My Lords, I, too, think that we should be grateful to the noble Lord, Lord Jenkins, for having tabled his Question this evening. As my noble friend Lord Cottesloe said, we do not often say so from this side of the House, but we are very much of one mind on this. I would add my belief to that of others that this theatre museum project should not be abandoned. In doing so, I must also declare an interest as president of the British Theatre Association —not to be confused with the British Theatre Museum Association of which the noble Viscount was chairman—and also as president of the Chichester Festival Theatre Trust. I am also proposing to establish a small theatre museum at my home in the country and was hoping to get advice and help from Mr. Shouvaloff the curator of the theatre museum, on how to proceed. So I feel that I must stand up and be counted.

I agree very much with what the noble Lord said in introducing his Question, and also with what my noble friend Lord Cottesloe and the noble Viscount, Lord Norwich, have said. My noble friend Lord Cottesloe, as I understand it, has built three theatre auditoria; I only helped to build one in Chichester, although my father built a theatre before me. But my noble friend Lord Cottesloe is a very good witness on this occasion.

I also agree with the article that was published in the New Standard by one of my right honourable friends in another place, who was himself a Minister for the Arts, on why this museum must be saved. I agree that drama is perhaps Britain's leading art. At all events, it is one in which we greatly excel. The letter in yesterday's Times from Sir Claus Moser and other leaders in opera and theatre seems to me to be unanswerable. If the Government are to go back, as other noble Lords have already said, on their commitment, then they would in my view certainly be guilty of a breach of faith, and I would not like to see a Conservative Government guilty of a breach of faith.

I know that my noble friend Lord Eccles, when he was Arts Minister—I saw him last night—backed this project; indeed, he virtually launched it. He also authorised me to say that he too hopes this project will not be abandoned. He said how greatly he regrets not being able to take part in the debate tonight. I trust, therefore, that the report and recommendations of Mr. F. G. Burrett, C.B., will not be implemented, and that my right honourable friend Mr. Paul Channon, whom I am so glad to see on the steps of the Throne, and who is the present Minister for the Arts, will succeed in persuading the Government not to accept the recommendation.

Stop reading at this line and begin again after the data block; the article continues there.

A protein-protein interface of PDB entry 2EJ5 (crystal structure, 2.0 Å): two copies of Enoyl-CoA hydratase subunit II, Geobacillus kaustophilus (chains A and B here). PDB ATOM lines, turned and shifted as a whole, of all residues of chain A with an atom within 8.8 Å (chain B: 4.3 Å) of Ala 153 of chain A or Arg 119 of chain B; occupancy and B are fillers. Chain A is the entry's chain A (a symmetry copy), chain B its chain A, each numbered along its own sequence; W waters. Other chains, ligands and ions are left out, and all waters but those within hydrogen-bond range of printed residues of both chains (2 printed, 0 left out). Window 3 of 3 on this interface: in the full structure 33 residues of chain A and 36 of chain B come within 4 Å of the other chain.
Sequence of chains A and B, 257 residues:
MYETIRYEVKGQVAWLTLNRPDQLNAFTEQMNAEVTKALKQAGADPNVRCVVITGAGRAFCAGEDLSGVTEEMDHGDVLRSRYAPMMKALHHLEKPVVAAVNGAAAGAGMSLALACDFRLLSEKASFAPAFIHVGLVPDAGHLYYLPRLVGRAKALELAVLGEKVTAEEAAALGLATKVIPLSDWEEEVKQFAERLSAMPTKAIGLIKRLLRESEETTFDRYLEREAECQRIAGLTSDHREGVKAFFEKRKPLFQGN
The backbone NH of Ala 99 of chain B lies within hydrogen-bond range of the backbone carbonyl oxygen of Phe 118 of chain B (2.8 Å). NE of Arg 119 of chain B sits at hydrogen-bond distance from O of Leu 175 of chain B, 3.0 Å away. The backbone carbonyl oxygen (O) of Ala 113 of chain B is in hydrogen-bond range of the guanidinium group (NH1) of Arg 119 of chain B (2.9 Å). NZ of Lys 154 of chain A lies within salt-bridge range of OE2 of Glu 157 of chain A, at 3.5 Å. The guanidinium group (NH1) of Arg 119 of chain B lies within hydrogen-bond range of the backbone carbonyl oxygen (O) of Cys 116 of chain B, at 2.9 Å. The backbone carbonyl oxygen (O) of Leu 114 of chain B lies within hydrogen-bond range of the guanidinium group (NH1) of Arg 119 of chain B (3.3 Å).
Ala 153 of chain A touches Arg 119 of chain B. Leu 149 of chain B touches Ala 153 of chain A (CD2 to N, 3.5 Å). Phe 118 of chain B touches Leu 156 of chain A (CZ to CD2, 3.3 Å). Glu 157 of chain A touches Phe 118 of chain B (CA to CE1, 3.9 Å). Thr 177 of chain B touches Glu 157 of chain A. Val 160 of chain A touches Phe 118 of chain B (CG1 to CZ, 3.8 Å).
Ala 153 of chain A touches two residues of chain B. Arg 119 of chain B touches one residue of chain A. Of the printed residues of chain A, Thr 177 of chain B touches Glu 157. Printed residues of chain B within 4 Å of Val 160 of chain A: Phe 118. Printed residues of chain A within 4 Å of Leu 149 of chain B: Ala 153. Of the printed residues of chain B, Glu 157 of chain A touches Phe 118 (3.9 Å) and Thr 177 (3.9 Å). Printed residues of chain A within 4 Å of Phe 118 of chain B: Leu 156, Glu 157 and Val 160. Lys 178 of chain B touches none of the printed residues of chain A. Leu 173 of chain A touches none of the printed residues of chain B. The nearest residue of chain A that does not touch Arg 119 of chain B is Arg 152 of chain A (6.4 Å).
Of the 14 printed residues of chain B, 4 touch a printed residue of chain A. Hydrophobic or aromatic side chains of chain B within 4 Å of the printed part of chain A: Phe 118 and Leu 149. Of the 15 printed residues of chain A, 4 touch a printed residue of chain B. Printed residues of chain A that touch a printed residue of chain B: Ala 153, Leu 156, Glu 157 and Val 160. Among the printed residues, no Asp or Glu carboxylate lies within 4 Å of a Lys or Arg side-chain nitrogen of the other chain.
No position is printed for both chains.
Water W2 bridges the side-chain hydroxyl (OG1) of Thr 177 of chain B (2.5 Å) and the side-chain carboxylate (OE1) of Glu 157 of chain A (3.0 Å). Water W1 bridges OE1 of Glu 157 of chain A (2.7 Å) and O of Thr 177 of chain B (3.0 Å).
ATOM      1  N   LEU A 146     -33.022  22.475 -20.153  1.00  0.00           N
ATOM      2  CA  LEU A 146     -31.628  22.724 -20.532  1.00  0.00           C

Incidentally, I should be interested to know from my noble friend Lord Avon whether in fact the report of Mr. Burrett, C.B., is supported by Sir Derek Rayner himself. I agree very much with many of the recommendations of Sir Derek Rayner in regard to other Government departments, but I hope Sir Derek Rayner himself does not support the particular paragraphs in this scrutiny by Mr. Burrett. I agree that £4 million is an appreciable sum and that the running costs, too, may be considerable. But here I agree with Mr. Burrett—and it is, after all, his report so far as I can make out—that a sufficient charge could be made for admission, at least to the exhibition, in order to cover running costs. I feel certain that the exhibition will be very popular and might well make a profit, as some museums do. I must dissent from what the noble Viscount said earlier. If he looks at the annexe to Mr. Burrett's report he will see that in fact a few museums make a profit.

I visited the site this afternoon. In this beautiful summer weather I was most impressed with its happy environment adjacent to the new Covent Garden precinct, and St. Paul's Covent Garden, and adjacent to Drury Lane Theatre, and indeed the British Transport Museum. The curator of the British Theatre Museum also showed me a model of the entrance hall which I hope other Members of your Lordships' House, as well as Members of another place, will look at.

To return to the capital cost, I wonder whether, if a ceiling is put on Government expenditure, perhaps a ceiling lower than the £4 million mentioned, it might not be possible to raise the remainder in a world-wide appeal, in the Commonwealth and the United States, somewhat similar to that which is at present under way with some success in support of the rebuilding of Shakespeare's Globe Theatre on the South Bank. At all events, I sincerely hope that the Government will work out some scheme which enables the project to go ahead. When, as the noble Viscount said, the Germans are spending the equivalent of £17 million on their theatre museum in Cologne, I think that we in Britain, who lead the theatre in the world, could afford a modest £4 million. I am glad to note that I shall be followed in this debate by the noble Viscount, Lord Chandos. I feel sure that his famous grandfather would have supported us this evening.